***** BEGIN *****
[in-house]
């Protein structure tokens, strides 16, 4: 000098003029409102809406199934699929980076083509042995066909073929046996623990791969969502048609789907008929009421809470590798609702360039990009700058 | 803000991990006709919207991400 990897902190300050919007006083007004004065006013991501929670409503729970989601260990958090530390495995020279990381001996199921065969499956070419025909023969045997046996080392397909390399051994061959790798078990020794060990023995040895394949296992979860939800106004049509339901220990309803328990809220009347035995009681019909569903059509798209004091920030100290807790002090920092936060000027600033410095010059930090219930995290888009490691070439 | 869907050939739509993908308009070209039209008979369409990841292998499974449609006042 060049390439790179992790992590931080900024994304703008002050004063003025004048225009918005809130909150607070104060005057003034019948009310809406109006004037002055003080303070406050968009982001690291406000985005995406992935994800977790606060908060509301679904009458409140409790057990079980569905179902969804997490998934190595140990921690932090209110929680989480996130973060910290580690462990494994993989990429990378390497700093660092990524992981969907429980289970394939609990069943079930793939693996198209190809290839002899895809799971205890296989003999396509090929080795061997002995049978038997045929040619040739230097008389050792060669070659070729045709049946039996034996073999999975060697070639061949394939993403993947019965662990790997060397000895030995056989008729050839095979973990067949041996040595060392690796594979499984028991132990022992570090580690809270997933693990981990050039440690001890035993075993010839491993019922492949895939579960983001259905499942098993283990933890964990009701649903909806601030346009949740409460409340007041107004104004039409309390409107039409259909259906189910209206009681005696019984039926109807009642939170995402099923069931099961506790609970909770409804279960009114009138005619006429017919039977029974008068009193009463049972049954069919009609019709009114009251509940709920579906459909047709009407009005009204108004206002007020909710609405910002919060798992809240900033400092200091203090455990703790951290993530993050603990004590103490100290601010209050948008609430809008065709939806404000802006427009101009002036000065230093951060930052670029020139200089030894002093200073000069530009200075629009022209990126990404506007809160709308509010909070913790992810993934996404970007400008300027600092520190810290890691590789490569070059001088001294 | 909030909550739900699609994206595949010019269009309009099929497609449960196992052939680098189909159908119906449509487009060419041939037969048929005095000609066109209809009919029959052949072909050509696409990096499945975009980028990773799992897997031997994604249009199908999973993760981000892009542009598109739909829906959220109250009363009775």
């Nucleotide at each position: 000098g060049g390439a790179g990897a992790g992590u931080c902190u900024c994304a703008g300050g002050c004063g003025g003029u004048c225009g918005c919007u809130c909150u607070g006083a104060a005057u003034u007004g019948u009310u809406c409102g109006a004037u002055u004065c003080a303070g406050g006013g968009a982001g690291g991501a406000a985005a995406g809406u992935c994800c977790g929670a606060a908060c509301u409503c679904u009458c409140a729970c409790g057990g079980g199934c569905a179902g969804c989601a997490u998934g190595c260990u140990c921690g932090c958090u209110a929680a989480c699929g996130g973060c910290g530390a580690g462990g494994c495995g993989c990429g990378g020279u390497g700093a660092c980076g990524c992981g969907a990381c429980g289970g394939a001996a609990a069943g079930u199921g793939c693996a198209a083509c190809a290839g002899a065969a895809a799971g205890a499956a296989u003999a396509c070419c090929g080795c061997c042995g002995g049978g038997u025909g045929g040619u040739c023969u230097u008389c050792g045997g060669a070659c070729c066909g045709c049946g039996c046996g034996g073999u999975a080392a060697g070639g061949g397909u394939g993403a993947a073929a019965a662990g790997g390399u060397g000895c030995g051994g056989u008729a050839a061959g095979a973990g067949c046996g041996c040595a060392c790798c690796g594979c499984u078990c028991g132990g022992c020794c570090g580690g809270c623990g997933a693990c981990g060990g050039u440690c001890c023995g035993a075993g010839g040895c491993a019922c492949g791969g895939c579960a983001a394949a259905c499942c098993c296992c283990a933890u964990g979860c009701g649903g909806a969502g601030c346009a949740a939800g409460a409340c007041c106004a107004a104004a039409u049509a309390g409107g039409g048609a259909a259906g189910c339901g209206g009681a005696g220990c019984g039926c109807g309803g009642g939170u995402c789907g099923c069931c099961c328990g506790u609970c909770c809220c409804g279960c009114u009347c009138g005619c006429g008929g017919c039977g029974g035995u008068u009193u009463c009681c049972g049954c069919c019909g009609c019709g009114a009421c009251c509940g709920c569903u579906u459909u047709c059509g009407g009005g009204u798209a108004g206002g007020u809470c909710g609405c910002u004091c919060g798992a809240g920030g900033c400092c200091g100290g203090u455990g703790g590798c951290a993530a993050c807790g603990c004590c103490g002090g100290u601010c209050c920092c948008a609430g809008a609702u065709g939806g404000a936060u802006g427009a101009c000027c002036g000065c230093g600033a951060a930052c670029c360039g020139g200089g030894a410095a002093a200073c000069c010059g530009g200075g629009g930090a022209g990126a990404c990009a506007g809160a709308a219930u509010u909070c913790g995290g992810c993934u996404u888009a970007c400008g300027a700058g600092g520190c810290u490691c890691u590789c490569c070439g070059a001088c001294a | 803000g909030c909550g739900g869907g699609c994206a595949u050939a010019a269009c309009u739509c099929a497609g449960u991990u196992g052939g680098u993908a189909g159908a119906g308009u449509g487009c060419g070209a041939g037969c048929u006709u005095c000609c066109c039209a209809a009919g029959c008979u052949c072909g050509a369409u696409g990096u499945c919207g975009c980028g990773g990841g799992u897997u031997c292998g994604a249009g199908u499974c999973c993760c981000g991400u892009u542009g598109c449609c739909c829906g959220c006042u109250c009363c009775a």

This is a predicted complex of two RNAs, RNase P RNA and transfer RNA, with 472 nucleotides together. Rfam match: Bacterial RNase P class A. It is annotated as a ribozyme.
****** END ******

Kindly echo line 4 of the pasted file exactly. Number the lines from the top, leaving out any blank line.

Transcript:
This is a predicted complex of two RNAs, RNase P RNA and transfer RNA, with 472 nucleotides together. Rfam match: Bacterial RNase P class A. It is annotated as a ribozyme.